The future of Glasgow Rangers FC looks uncertain since they announced their administration on February 14th 2012. Until now, Rangers have been the most prolific team to play in the Scottish Premier League, winning the Scottish League Cup 27 times and with 54 league championships to their name (more than any other team in the world). The effect that their administration may have on Scottish football could be devastating.
At the moment they have accepted a ten point deduction, making it hugely unlikely that they will retain their league title. There has also been an embargo placed on player transfers and it seems likely that they will have to sell some of their best players in order to generate some revenue. Rangers also face being banned from all European competitions next year unless they can come to an agreement with their creditors before the end of March. It is not just Rangers who need to worry though; there are also serious implications for Scottish football as a whole.
The first issue is that with Rangers likely to sell some of their best players, Celtic will be almost certain to claim the league title in the coming years. This will see an already rather uncompetitive league become even more so. Furthermore, it is a possibility that Glasgow Rangers FC could disappear totally; this would be very damaging to all other clubs in the Scottish Premier League. Rangers take huge amounts of fans with them to away games, and without the ticket sales created by this, other clubs would lose a lot of revenue. Apart from Celtic, no other club in the league can afford to lose the money that is generated by selling tickets to travelling Rangers fans.
Another problem that the Scottish game may face is the possible loss of a broadcasting contract. Sky are unlikely to want to broadcast the Scottish premier league with the absence of Rangers and their fierce rivalry with Celtic. The smaller clubs in the league would certainly suffer should they lose the revenue from broadcasting rights. With the reduction of money from ticket sales and broadcasting rights, the smaller teams will be unlikely to be able to afford to buy players and grow as clubs. The chances of them bringing players in from outside of the Scottish leagues will be greatly reduced if their games are not aired on television. They may also lose many of their better players to other leagues due to this.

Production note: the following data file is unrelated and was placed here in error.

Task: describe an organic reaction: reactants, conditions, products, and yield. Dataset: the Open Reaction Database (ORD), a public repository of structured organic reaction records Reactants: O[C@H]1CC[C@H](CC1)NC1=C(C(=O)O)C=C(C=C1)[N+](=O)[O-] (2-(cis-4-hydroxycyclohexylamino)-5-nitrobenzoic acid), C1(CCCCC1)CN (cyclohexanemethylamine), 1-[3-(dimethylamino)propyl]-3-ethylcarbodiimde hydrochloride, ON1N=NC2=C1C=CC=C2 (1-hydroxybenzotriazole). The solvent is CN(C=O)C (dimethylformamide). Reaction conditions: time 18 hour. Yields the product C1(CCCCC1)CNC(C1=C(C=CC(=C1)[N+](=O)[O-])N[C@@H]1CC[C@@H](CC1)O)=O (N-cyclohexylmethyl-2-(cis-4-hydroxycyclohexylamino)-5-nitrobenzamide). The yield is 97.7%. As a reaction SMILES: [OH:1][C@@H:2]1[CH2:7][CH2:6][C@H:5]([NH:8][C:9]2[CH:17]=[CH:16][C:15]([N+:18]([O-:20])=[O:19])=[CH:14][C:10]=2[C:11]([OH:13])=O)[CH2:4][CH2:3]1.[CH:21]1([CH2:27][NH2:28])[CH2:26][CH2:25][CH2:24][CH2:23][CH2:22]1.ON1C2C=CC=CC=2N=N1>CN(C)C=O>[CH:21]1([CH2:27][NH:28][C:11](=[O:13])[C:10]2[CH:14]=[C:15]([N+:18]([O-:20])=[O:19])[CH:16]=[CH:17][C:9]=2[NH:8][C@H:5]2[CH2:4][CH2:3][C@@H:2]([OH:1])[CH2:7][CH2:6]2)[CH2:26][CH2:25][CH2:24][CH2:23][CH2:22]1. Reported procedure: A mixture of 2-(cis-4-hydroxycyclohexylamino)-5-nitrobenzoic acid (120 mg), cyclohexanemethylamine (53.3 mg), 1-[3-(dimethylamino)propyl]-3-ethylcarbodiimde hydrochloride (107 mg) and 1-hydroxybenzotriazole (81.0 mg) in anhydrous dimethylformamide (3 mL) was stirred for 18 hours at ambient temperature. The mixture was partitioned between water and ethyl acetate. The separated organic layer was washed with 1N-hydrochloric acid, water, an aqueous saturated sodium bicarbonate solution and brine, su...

In 2009 a bid to bring both Rangers and Celtic to the Barclays Premier League was rejected. However, should Rangers fail to provide competition for Celtic any longer, Celtic may look for a move to the English league again. A bid for a move would be more likely to be accepted this time and Celtic would bring a huge fan-base with them to the Barclays Premier League. This would be a huge blow for Scottish football, although the competition would greater in the Scottish league with more teams having a chance of winning.
Speculation surrounding the future of Scottish football is great at the moment and it will be some time before we see the real impact that recent events will have. One thing is certain though, the administration of Scottish football’s most successful club can’t possibly be a good thing.
A guest post contributed by Sam Harvey on behalf of Wonga – the payday loans alternative. Take a look at their Facebook page for a competition to win season tickets as well as their fantasy football league.